Nov. 6 — Tom Paxton. This pillar of the Greenwich Village folk scene in the 1960s will be joined by The DonJuans, a Grammy winning duo consisting of Don Henry and Jon Vezner. ($32 and up)
Nov. 10 — Keller Wiliams “Pettygrass” with The HillBenders. Known for his one-man band and loop wizardry, Williams will do a solo set, after which The HillBenders will join him to put a bluegrass twist on Tom Petty songs such as “Free Fallin’,” “Runnin’ Down a Dream,” “Don’t Do Me Like That” and more. ($32 and up)
Nov. 21 — The Spinners. The Detroit soul group, featuring original member Henry Fambrough, that spawned 18 Top 40 singles in the 1970s. ($47 and up)
Dec. 4 — Mark O’Connor’s “Appalachian Christmas” — Traditional mountain and bluegrass carols from O’Connor and his family on fiddle, guitar and mandolin. ($37 and up)
Dec. 10-11 — “Sister’s Christmas Catechism.” From the author of “Late Nite Catechism” comes this sort-of “CSI: Bethlehem” inquiry into what became of the Wise Men’s gold, re-creating the nativity as only a nun in the know can do. ($27 and up)
Dec. 27 — Ultimate Michael Jackson Experience. The longest-running live celebration of the King of Pop brings to life every incarnation of Jackson in a re-creation replete with his trademark dance moves and a five-piece band. ($37 and up)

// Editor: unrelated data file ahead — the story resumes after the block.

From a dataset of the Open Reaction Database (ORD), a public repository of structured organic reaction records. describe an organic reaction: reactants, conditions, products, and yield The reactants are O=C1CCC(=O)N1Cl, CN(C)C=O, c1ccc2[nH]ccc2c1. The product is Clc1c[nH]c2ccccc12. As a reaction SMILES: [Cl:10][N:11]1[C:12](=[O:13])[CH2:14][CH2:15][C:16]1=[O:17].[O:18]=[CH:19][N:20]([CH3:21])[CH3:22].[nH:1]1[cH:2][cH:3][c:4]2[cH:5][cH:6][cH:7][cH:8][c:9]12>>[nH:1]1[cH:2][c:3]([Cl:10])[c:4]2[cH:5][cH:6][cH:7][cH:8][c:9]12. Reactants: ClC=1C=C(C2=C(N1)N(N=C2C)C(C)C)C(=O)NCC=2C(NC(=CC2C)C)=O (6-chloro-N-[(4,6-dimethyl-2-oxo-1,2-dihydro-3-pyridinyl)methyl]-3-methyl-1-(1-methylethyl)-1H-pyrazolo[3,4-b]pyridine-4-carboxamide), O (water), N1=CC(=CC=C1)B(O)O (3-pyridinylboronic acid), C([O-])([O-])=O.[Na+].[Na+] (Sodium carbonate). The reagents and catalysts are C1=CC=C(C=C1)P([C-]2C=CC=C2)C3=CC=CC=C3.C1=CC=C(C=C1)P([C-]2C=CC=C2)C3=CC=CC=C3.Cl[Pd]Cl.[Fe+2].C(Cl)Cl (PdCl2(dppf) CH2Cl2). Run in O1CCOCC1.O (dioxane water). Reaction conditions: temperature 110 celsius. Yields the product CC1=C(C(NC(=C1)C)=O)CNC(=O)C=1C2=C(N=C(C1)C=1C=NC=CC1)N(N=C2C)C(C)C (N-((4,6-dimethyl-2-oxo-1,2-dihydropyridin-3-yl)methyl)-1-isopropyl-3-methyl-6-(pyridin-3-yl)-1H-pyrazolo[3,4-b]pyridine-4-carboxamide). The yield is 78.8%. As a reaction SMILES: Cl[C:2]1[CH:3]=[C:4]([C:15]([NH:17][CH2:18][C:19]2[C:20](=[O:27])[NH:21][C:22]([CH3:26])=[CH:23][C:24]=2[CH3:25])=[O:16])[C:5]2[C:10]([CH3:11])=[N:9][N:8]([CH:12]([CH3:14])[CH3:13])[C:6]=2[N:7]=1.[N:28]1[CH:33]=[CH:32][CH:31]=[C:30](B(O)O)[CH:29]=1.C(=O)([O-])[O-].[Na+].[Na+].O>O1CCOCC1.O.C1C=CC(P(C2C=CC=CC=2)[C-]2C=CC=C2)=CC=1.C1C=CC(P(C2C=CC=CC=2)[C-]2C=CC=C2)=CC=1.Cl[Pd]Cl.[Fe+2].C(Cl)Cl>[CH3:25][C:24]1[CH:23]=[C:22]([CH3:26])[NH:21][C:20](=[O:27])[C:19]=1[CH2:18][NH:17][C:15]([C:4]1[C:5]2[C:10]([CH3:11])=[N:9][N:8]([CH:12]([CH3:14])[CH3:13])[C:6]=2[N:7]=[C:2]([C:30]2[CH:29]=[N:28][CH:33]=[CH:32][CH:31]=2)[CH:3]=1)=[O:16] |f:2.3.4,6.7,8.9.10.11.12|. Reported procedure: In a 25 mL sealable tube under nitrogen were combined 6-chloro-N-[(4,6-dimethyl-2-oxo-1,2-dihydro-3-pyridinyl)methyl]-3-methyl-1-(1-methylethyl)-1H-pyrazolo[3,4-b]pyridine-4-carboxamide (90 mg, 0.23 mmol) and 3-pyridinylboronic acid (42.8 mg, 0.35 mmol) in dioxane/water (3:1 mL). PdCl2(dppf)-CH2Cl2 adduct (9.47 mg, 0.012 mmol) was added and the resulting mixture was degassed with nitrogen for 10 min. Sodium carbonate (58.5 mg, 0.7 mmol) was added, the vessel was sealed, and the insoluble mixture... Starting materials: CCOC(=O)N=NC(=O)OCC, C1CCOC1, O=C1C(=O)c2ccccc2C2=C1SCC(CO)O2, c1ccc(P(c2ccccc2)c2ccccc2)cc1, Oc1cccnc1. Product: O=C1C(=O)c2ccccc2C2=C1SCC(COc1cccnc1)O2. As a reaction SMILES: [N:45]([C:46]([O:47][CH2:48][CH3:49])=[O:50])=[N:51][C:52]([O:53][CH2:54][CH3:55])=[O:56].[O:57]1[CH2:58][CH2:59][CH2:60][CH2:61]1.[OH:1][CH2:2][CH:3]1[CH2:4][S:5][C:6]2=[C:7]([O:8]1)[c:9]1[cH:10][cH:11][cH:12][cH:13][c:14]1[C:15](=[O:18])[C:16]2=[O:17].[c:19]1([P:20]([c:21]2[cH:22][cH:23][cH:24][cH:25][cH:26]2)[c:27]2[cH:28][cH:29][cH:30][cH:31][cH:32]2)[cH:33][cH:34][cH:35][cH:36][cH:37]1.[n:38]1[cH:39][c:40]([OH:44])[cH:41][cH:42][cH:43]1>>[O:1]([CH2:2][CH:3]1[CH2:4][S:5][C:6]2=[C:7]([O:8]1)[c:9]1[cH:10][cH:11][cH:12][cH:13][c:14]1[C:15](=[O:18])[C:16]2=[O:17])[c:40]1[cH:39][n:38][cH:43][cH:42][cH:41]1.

Dec. 29 — Meow Meow. If holidays leave you in need of laughs, this subversive comedienne will bring orchestrated chaos via a holiday cabaret for mature audiences. Thomas Lauderdale of Pink Martini has said, “I’m totally blown away by Meow Meow. … It’s the most amazing night you’ll ever experience.” ($22 and up, VIP tables $57)
Jan. 11 — “Clarence Darrow.” In this Broadway drama by award-winning writer David Rintels, actor James O’Neil reveals the humor and eloquence of a Darrow, a lawyer best known for his role in the Scopes Monkey Trial. ($17 and up)
Jan. 17 — Martha Redbone’s “Bone Hill.” In this original musical theater work, the songstress weaves a tale of four generations of Cherokee women and their home in Harlan County, Kentucky. ($27 and up)
The Tower Theatre spent its early years as a movie theater, and those roots have never been completely overlooked. Along with “Take Me to the River — Memphis,” you can check out additional cinematic events such as the 1922 film “Nosferatu,” with live musical accompaniment from the Peacherine Ragtime Society Orchestra, a 13-piece Maryland group (Oct. 28). Cohen brothers comedy “The Big Lebowski” will screen Nov. 16, followed by a series of mood-setting Christmas classics such as “A Christmas Story” and “Elf” on Fridays (Nov. 22-Dec. 13).
In the Wings
Solley describes season offerings farther ahead as waiting in the wings. A few things to keep an eye out for: “We Shall Overcome,” music inspired by Martin Luther King, Jr. (March 12); “Hands Up/Cop Out,” new perspectives on race from Portland’s August Wilson Project (March 13); Irish Rambling House, with jigs, tales and more from the Celtic community (March 16); Rodney Marsalis Philadelphia Big Brass, with Bend Children’s Choir and violinist Isabelle Senger (April 24); Villalobos Brothers, violin virtuosos from Veracruz, Mexico perform on Cinco de Mayo (May 5).
Further details on the back half of the season are to come in the fall; keep your eyes peeled to these pages.
You can buy tickets and learn more info about the season, membership options and more, at towertheatre.org.